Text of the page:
For those against SOPA & PIPA—ever hear about ACTA?

Before I start on this entry, I just want to give a shoutout to all my new (and old) followers on this blog, the commenters, the likers, and the retweeters.  Thanks for visiting my blog!  I love hearing/getting feedback from you guys.

So right now I’m doing overtime at work, and I logged into my email just to see what’s up.  I always skim the statuses in my chatbox the minute I log in, because a lot of times my friends (most of them live and breathe the news) have something pretty interesting to say about what’s going on around the world.  It’s like my little current events newsfeed, and the best part is most of the time it’s articles that don’t always show up on the front page of the news.  Since I’m so busy with work most of the time, I don’t really have much time to skim over more than the front page of maybe three to four different papers/news outlets.

Anyway, today one of my friends had a status that said “PLEASE STOP ACTA,” and then had a link to this article.  For some odd reason I felt a red flag go up when I saw the acronym, so naturally I clicked the link.  I am rather ashamed to say I have never heard of it before.  I wonder if I’m alone in this though.  Apparently our president has already signed it, but it’s also supposedly debatable whether or not it’s a legitimately-signed treaty since he never ran it by the Senate.

For those of you too lazy to read the article (even though it’s pretty short), here’s the gist of it:

  • ACTA stands for Anti-Counterfeiting Trade Agreement.
  • It’s an international treaty that gives countries the power to stop copyright infringement and intellectual property theft in general, and from what I understand also allows countries to work together on this globally.
  • Europeans are upset because there are countries that have signed this agreement without consulting their citizens, and apparently the European Parliament wasn’t completely included in all the negotiations either.
  • There are no fair provisions—gone are the exceptions such as backing up media for personal use only or making copies for educational/scholarly use.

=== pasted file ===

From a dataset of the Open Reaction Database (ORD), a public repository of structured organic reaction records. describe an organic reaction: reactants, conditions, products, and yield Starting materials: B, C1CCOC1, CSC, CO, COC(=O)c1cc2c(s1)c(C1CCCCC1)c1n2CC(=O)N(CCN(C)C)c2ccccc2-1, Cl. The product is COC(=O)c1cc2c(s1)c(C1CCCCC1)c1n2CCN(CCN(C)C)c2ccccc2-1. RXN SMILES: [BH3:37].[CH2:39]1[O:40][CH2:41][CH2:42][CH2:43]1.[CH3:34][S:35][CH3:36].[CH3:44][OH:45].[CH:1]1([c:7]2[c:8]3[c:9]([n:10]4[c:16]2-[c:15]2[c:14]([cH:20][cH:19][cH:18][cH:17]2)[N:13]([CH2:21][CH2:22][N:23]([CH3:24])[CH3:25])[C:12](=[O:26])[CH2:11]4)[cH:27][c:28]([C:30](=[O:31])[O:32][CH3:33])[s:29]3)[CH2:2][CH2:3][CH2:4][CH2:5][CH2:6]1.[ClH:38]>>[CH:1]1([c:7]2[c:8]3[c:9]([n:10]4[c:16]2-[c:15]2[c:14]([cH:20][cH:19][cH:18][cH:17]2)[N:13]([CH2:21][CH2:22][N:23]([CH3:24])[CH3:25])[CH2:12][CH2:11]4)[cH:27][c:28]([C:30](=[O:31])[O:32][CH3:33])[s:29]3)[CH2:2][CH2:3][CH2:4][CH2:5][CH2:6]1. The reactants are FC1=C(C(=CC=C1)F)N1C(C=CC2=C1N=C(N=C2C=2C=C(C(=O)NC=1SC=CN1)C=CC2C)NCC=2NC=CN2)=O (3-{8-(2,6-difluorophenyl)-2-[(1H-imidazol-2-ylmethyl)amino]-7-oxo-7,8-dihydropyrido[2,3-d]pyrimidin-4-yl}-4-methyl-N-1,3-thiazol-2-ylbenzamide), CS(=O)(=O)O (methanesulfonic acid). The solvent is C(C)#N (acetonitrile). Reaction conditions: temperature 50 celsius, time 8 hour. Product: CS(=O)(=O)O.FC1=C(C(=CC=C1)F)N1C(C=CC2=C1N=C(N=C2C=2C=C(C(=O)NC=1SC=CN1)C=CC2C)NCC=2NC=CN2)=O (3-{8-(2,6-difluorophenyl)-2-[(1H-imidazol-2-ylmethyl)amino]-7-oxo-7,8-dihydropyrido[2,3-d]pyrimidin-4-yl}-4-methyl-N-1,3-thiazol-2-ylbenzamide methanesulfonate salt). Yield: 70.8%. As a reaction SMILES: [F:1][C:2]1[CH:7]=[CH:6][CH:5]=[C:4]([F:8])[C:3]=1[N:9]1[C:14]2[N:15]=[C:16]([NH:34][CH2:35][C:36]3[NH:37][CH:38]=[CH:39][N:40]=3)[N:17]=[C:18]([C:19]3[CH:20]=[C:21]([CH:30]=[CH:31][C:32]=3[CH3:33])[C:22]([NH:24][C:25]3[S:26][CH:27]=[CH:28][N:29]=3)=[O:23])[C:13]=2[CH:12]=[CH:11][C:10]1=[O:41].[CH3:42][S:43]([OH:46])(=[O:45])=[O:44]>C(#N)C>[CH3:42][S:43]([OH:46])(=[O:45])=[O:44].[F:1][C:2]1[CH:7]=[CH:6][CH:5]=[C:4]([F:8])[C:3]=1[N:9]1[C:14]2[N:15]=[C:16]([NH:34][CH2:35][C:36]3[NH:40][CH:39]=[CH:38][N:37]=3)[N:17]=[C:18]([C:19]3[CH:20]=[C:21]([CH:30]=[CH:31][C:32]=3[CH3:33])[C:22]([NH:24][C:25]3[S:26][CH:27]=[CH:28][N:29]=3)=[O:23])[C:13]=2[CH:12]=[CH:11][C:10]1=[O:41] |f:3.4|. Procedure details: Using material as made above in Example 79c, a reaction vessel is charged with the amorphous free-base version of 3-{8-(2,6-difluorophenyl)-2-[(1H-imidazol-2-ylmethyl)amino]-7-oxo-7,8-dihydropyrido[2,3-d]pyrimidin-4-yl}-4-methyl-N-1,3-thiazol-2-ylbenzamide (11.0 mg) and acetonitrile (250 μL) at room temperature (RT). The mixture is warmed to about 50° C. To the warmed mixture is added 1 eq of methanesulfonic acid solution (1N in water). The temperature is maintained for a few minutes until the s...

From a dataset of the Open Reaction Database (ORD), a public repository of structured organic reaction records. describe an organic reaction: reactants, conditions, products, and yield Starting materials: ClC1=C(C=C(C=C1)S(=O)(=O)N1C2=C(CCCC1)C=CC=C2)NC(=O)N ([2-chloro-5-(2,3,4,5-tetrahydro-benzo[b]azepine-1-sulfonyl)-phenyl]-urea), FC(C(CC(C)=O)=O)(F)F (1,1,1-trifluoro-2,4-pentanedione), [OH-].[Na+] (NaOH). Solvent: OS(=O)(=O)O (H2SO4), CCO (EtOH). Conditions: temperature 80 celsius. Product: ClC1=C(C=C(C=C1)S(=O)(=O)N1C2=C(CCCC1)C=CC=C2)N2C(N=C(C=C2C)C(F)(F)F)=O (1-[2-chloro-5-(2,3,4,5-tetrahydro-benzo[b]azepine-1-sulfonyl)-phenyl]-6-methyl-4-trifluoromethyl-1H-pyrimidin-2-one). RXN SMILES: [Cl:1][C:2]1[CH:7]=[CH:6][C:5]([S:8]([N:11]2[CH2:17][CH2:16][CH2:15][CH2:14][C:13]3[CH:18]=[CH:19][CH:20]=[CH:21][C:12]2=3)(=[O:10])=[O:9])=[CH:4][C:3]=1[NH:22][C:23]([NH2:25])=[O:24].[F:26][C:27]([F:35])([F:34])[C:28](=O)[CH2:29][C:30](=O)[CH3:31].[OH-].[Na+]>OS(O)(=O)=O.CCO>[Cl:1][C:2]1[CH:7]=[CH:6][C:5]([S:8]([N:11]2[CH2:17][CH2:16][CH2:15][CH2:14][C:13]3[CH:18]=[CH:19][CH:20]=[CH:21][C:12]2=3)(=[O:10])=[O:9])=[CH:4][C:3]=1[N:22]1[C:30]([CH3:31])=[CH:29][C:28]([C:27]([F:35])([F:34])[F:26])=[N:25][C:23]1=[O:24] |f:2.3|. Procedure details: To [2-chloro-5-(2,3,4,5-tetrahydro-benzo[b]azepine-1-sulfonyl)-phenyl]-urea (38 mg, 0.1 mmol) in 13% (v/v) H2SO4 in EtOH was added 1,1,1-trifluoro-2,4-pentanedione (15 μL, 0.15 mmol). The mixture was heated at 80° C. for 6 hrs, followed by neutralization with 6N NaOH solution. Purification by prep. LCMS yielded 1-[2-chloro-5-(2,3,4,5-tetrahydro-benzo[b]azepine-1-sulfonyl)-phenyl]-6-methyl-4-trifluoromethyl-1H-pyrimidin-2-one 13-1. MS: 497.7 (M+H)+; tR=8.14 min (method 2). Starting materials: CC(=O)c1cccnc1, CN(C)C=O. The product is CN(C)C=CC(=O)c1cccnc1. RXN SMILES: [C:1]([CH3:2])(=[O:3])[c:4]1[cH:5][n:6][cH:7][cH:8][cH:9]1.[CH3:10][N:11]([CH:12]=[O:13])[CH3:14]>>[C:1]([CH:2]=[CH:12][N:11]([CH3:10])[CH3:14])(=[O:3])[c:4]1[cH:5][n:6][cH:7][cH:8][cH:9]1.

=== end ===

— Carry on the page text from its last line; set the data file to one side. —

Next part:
• If put in place, it also voids national law, since it’s an international treaty.

ACTA gives copyright holders the following rights:

  • They can request personal information about suspected infringers from ISPs with a warrant.
  • They can pursue suspects legally.
  • They can perform search and seizure at borders.
  • They can collect damages equal to the market value of the infringing content.  (The article basically explains it like this—you can sell something for say $10, but if the original retail value is say something like $80, then you owe $80.)

There’s more to it too, I’m sure.  I just haven’t had a chance to take a good look at it.  The article provides a link to a PDF containing what I believe is the whole treaty, which I will also link for you here.

So what are my opinions on this?  Well, I think legislation like this is pretty tricky.  On the one hand, I understand where the copyrighters are coming from.  They don’t want to lose profits or have other people making profits off of their products.  On the other hand, I also understand the counter-arguments, such as legislation like this one being an invasion of privacy and that it goes too far because it affects people on an international level.  Personally, I think it is important that copyrights are honored and protected, especially since I know one day I’d like to write a screenplay and even get a book out there.  At the same time, I’m always wary of the fine print, if you know what I mean.

2 responses to “For those against SOPA & PIPA—ever hear about ACTA?

  1. This topic is very sensitive and needs further debate and analysis, simply because the decision our politicians may make will not only affect the lives of billions of people around the world, but may also create a huge impact not only in our economy but the whole world’s economy. Specially countries who cater the needs of manpower and services for companies.

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